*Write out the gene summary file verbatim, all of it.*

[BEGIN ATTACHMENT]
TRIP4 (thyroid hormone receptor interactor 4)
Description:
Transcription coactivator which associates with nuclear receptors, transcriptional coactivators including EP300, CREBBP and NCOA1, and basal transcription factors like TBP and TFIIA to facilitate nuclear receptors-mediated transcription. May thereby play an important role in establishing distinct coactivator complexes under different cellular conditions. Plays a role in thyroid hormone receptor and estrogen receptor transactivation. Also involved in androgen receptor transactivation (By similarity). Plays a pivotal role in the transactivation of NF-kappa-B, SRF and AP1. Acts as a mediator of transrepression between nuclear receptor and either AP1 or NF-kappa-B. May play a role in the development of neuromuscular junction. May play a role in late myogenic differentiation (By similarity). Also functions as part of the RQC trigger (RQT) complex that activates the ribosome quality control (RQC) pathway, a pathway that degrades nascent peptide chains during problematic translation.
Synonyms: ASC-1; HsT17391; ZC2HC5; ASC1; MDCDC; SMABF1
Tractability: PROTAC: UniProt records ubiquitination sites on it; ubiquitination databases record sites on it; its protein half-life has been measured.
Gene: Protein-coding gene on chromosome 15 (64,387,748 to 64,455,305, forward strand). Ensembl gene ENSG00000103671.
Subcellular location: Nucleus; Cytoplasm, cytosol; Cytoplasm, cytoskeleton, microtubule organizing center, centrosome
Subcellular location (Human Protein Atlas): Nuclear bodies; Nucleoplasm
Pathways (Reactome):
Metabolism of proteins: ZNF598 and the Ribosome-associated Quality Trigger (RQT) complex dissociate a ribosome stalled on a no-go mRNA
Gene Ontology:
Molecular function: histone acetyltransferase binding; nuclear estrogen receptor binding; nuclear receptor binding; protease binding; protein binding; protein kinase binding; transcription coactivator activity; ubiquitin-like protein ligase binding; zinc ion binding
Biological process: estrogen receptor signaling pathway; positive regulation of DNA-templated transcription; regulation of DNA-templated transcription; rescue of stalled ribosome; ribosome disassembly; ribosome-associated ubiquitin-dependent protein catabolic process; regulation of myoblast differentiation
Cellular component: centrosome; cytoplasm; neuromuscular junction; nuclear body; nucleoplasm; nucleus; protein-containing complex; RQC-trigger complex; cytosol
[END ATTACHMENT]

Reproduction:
TRIP4 (thyroid hormone receptor interactor 4)
Description:
Transcription coactivator which associates with nuclear receptors, transcriptional coactivators including EP300, CREBBP and NCOA1, and basal transcription factors like TBP and TFIIA to facilitate nuclear receptors-mediated transcription. May thereby play an important role in establishing distinct coactivator complexes under different cellular conditions. Plays a role in thyroid hormone receptor and estrogen receptor transactivation. Also involved in androgen receptor transactivation (By similarity). Plays a pivotal role in the transactivation of NF-kappa-B, SRF and AP1. Acts as a mediator of transrepression between nuclear receptor and either AP1 or NF-kappa-B. May play a role in the development of neuromuscular junction. May play a role in late myogenic differentiation (By similarity). Also functions as part of the RQC trigger (RQT) complex that activates the ribosome quality control (RQC) pathway, a pathway that degrades nascent peptide chains during problematic translation.
Synonyms: ASC-1; HsT17391; ZC2HC5; ASC1; MDCDC; SMABF1
Tractability: PROTAC: UniProt records ubiquitination sites on it; ubiquitination databases record sites on it; its protein half-life has been measured.
Gene: Protein-coding gene on chromosome 15 (64,387,748 to 64,455,305, forward strand). Ensembl gene ENSG00000103671.
Subcellular location: Nucleus; Cytoplasm, cytosol; Cytoplasm, cytoskeleton, microtubule organizing center, centrosome
Subcellular location (Human Protein Atlas): Nuclear bodies; Nucleoplasm
Pathways (Reactome):
Metabolism of proteins: ZNF598 and the Ribosome-associated Quality Trigger (RQT) complex dissociate a ribosome stalled on a no-go mRNA
Gene Ontology:
Molecular function: histone acetyltransferase binding; nuclear estrogen receptor binding; nuclear receptor binding; protease binding; protein binding; protein kinase binding; transcription coactivator activity; ubiquitin-like protein ligase binding; zinc ion binding
Biological process: estrogen receptor signaling pathway; positive regulation of DNA-templated transcription; regulation of DNA-templated transcription; rescue of stalled ribosome; ribosome disassembly; ribosome-associated ubiquitin-dependent protein catabolic process; regulation of myoblast differentiation
Cellular component: centrosome; cytoplasm; neuromuscular junction; nuclear body; nucleoplasm; nucleus; protein-containing complex; RQC-trigger complex; cytosol